VDD19

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VideoLAN Dev Days conferences
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Vdd2019.png

Welcome to Video Dev Days 2019

The VideoLAN non-profit organization is happy to invite you to the multimedia open-source event of the fall!

For its eleventh edition, people from the VideoLAN and open source multimedia communities will meet in Tokyo to discuss and work on the future of the open-source multimedia community.

This is a very technical conference, focused on low-level multimedia.

Who can come?

Literally every one is invited to VDD, we just need registration for legal reason (to enter the building).

This is a technical conference, focused on low-level multimedia, like codecs and their implementations like x264 or dav1d, frameworks like FFmpeg or Gstreamer or playback libraries like libVLC.

Things like Javascript video frameworks or ad-injection frameworks would be considered out of scope.

The price to enter is totally Free.

Sponsorship for Japan

Since Japan is a bit further than the usual conferences, often in Europe, going to Japan is more expensive.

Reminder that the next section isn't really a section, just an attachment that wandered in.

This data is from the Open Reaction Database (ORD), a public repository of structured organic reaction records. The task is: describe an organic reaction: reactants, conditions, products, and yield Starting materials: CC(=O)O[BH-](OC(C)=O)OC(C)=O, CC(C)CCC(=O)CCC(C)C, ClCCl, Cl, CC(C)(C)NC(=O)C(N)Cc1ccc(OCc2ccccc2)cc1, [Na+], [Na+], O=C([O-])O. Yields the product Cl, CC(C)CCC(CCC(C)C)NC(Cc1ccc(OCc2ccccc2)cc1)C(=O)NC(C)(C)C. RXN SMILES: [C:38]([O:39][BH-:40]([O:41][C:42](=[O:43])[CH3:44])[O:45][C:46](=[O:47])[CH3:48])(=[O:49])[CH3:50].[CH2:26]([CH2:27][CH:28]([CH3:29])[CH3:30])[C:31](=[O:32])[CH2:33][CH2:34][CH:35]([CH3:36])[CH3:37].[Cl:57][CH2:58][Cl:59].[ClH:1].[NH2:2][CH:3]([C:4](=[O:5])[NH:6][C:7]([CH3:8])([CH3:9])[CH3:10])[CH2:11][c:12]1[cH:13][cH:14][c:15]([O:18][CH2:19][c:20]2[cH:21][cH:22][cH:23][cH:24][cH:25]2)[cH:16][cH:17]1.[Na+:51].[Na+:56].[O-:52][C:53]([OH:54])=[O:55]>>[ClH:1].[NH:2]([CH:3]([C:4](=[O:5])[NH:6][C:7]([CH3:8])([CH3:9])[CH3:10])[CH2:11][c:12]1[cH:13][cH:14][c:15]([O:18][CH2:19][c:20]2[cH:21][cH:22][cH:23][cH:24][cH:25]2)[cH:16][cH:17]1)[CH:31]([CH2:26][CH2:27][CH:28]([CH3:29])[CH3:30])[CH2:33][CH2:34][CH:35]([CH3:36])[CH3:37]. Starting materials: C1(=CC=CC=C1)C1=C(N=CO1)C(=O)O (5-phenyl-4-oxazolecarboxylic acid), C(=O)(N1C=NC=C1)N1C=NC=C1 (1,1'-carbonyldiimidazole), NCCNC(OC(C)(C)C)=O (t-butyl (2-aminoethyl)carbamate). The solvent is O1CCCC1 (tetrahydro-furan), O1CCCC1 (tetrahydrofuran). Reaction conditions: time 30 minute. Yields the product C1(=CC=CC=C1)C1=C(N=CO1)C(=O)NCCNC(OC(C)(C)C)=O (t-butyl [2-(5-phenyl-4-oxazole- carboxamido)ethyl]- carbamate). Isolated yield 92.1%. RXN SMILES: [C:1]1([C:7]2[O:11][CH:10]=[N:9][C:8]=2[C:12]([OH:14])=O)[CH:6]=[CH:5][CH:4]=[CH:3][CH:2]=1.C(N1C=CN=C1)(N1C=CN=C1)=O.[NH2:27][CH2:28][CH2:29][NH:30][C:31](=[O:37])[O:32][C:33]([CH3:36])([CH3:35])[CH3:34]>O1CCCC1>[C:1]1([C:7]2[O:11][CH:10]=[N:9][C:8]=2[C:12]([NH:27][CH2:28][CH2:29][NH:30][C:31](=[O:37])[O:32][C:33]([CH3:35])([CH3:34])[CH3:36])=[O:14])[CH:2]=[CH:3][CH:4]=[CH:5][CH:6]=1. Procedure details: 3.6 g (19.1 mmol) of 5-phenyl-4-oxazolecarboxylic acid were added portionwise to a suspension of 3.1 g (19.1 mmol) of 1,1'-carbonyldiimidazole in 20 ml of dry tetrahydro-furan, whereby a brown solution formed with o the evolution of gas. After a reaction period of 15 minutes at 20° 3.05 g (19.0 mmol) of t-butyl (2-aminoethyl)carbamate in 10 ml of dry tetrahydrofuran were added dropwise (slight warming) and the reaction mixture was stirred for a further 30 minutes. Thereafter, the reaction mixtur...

If you want VideoLAN to sponsor your trip, you should read the Sponsorship Policy.

Traveling to Japan

You should consider staying a bit longer to Japan, if you can afford a few extra days. Kyoto is amazing!

You should take care of your passport and, if applicable, your visa very quickly!

See the dedicated page: traveling advice for Japan.

You might want to consider to offset your carbon footprint.
For example: MyClimate CO2 Calculator or CarboonFootPrint.com

Schedule

Friday November 8th

Community bonding day !

Pokemon : Codec Wars !

Discover your team members in a discovery game around Tokyo.
Please meet in the sponsored hotel lobby at 9:30am

Hotel Villa Fontaine Hakozaki

Evening drinks

19:?? Evening drinks at ??

Sponsored by Mozilla.

(NB: food is not provided there)

Saturday November 9th

Planning

Time Opera 1 Auditorium
08:30 - 09:00 Registration
09:00 - 09:10 Welcome words by Jean-Baptiste Kempf, VideoLAN
09:10 - 09:20 Internet Initative Japan by Marie Gunji, IIJ
09:20 - 09:50 Dav1d by Ronald S. Bultje, Two Orioles
09:50 - 10:20 Sash and low latency adaptive streaming, by Phil Cluff, Mux
10:20 - 10:50 x265 update, by Pradeep Ramachandran, MulticoreWare inc.
10:50 - 11:05 Break
11:05 - 11:35 rav1e update by Thomas Daede, Mozilla
11:35 - 12:05 VLC 4.0 by Jean-Baptiste Kempf, VideoLAN
12:05 - 12:20 Tokyo Video Tech
12:30 - 14:00 Bentō lunch break sponsored by J-Stream
13:30 - 14:00 Group photo (Goodies distribution will start before 13:30)